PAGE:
Did you know that it is possible to get Indefinite Leave to Remain (ILR) in less than five years for some nationals holding Pre-Settled Status in the UK?
Normally, an EU national or a family member of an EU national who receives Pre-Settled Status in the UK has to complete five years on this status in the UK to qualify for ILR. They also have to meet the continuous residence requirements before applying for Settled Status (Indefinite Leave to Remain).
The good news brought to you by Breytenbachs is that there are certain instances where a person may qualify for Settled Status earlier.
A person could qualify for Settled status at an earlier stage in the circumstances below; If the EU national or family member has completed a continuous qualifying period of residence in the UK and Islands of less than five years which began before the specified date, where they either:
Were a worker or self-employed person in the UK (within the meaning of the EEA Regulations) and then terminated that activity, having reached the age of entitlement to a state pension or, in the case of a worker, having taken early retirement and immediately before that they had both:
- been a worker or self-employed person in the UK for at least the preceding 12 months; and
- resided in the UK and Islands for a continuous qualifying period of more than three years which began before the specified date.
Stopped being a worker or self-employed person in the UK owing to permanent incapacity to work and either:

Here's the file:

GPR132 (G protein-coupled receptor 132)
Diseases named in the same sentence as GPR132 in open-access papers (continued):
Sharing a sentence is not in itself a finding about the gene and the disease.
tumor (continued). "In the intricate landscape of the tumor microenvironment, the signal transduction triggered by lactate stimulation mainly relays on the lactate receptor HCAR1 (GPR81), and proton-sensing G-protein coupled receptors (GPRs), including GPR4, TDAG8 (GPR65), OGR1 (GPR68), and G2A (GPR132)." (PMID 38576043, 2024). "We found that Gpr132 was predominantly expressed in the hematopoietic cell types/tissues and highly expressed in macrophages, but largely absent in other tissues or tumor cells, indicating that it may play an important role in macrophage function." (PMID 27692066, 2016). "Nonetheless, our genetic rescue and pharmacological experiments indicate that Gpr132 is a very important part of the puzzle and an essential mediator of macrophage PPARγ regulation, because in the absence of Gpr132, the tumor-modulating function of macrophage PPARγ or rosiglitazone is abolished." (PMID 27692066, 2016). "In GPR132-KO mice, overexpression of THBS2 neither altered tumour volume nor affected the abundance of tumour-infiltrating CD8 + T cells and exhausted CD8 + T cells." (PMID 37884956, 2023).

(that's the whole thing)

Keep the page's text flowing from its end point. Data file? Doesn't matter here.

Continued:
- had resided in the UK and Islands for a continuous qualifying period of more than the preceding two years, which began before the specified date; or
- the incapacity resulting from an accident at work or an occupational disease entitles the person to a pension payable in full or in part by an institution in the UK.
Resided in the UK for a continuous qualifying period of at least three years as a worker or self-employed person which began before the specified date, immediately before becoming a worker or self-employed person in an EEA country or Switzerland (see: the countries listed in sub-paragraph (a)(i) of the definition of ‘EEA citizen’ in Annex 1 to Appendix EU), while retaining a place of residence in the UK to which they return, as a rule, at least once a week.
It’s also important to note that the conditions regarding the length of residence and length of employment in the first two provisions above do not apply where the relevant EEA citizen is a British citizen’s spouse or civil partner.